Gold has been surging on the back of fears of rising tensions between the US and Iran. The metal just hit $1,600 per ounce, its highest level in almost seven years. However, what is going to drive gold once all of this fear calms down? Gold has been known to spike in times of fear, but the positive effect on its price usually fades quickly. What will really drive gold is the same thing that always does: Treasury yields and their outlook. Ever since the Crisis, the relationship between gold and Treasury yields has been pretty strong. When yields rise, gold falls.
FINSUM: We don’t see a lot of upward pressure on rates right now, which taken on its own might make one think gold has a solid path ahead of it.
There have been two huge beneficiaries of the increased tensions with Iran in recent days: oil and gold. The shiny metal is now at its highest level since 2013 at almost $1,600 per ounce. The difference between the two is that gold seems likelier to stay elevated. Goldman Sachs argues oil would actually need a physical disruption to supply in order to stay elevated, while historically gold is likely to keep rising. According to the bank, “In contrast, history shows that under most outcomes gold will probably rally to well beyond current levels”, says Goldman’s head of commodities research.
FINSUM: Gold certainly has a longer runway than oil for staying high as its rise in prices has nothing to do with a possible supply disruption, which means one doesn’t need to materialize in order for prices to keep moving higher.
For around a year now, the yield curve has been scaring investors. The inversion of the curve sent a grave warning sign to the market that a recession may be on its way. Many investors fled the market for fear of a big reversal. However, as we enter 2020, the yield curve is sending a very different signal—optimism. The curve is at its steepest level since October 2018, showing investors’ increasing confidence in the US economy. One CIO described the situation this way, saying “If the stock market is right that everything is amazing, I don’t see how long rates can stay as low as they are … The stock market is rallying on hope. Hope that things will inflect higher with this trade deal and Fed accommodation”.
FINSUM: If there is one thing we have learned in the last decade, it is that the Fed does not want to over-hike on rates. Overall, we think this is a very healthy direction for yields.
Which stocks dominated the 2010s? It is an easy question, not a trick—tech stocks. The FAANGs absolutely ruled in the past decade, but such patterns rarely continue and the best stocks in the next 10 years might be very different. Instead, UBS recommends stocks that focus on sustainable investing, genetic therapies, digital transformation, and alleviating water scarcity. The world and its governments and investors are likely to move towards sustainable tech in the next decade, which should support this nascent space, says UBS. Meanwhile technologies like 5G and gene-based therapeutics will revolutionize the technology and healthcare sectors. The world also has a significant supply and demand issue in water (mismatches between where water is and where it is needed), which will create significant revenue opportunities.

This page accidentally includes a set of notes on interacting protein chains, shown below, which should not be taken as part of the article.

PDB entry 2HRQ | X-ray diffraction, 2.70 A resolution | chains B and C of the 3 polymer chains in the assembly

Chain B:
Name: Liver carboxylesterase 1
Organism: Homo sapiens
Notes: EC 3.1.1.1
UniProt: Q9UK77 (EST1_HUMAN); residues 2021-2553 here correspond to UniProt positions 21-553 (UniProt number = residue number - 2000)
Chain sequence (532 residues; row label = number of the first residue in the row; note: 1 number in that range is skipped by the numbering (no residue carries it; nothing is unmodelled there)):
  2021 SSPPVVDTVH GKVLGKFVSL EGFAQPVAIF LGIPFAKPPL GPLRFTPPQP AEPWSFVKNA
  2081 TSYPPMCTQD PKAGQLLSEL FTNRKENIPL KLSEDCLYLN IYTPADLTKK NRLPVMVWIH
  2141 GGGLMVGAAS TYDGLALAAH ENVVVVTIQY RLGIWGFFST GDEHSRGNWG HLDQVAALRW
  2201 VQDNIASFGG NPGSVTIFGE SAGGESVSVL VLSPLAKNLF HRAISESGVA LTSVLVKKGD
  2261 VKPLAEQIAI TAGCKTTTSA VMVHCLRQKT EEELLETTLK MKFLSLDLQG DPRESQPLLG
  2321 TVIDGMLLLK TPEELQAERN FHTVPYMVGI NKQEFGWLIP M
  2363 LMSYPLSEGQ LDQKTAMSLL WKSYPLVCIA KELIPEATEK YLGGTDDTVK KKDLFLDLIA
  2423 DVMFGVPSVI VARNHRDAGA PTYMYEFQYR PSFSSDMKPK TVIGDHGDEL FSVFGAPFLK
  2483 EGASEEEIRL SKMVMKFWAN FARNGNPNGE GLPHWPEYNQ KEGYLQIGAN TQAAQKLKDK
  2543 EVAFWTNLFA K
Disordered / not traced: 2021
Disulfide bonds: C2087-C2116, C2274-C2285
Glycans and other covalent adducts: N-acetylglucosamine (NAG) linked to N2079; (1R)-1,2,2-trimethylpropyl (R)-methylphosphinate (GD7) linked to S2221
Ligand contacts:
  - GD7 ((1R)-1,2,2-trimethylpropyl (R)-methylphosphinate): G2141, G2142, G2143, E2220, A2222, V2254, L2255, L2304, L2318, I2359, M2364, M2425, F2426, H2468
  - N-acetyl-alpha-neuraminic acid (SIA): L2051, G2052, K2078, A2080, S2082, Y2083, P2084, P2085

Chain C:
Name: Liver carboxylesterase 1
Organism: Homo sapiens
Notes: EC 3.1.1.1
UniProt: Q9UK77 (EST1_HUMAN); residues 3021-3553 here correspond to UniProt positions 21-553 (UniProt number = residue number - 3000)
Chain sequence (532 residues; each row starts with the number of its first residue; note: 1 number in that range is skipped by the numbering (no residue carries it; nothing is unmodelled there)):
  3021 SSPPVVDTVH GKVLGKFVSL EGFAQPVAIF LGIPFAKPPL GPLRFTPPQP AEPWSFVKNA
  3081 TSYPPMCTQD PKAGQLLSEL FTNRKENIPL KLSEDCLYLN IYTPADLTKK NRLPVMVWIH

FINSUM: This is quite a progressive view, especially in respect to the water and sustainability forecasts. That said, it does seem like a good thesis.
Gold had a great first nine months of the year, rising 25%. Since September though, it has been quite bad, falling 7% versus an S&P 500 gain of 10%. So where is it headed? Godman Sachs says the metal still has a strong case. The bank’s research team says “gold’s strategic case is still strong … We expect ‘Fear’-driven investment demand for gold to be supported by late cycle concerns, political uncertainty and high [developing market] household savings”. Even if the Fed increases rates, GS thinks gold will be solid because rates still remain so low, which is a positive for the zero-yielding metal.
FINSUM: If you think the risk-on rally will continue, then stay away. However, if you think the market is going to be flat in 2020 because of political and economic uncertainty, then gold is at a decent buying point right now.
Small cap stocks are starting to have their day in the sun. The Russell 200 has started to catch up to large cap indexes this autumn, and some stocks look ready to surge. The index is now up 21.2% for the year, just a few points behind the S&P 500’s 25.5%. According to Merrill Lynch, economic recoveries “tend to be the best phase for small-caps …That’s one key reason we think we could be poised for a shift from large to small”. According to a Jefferies analyst, “I think small is primed to outperform as the economy and earnings improve in 2020 … That’s going to be the whole ballgame”.
FINSUM: It is hard to imagine the US is going to enter an “economic recovery phase” at the end of a ten-year bull run, but the market’s perception of the current economy is exactly that, so these forecasts might be spot on.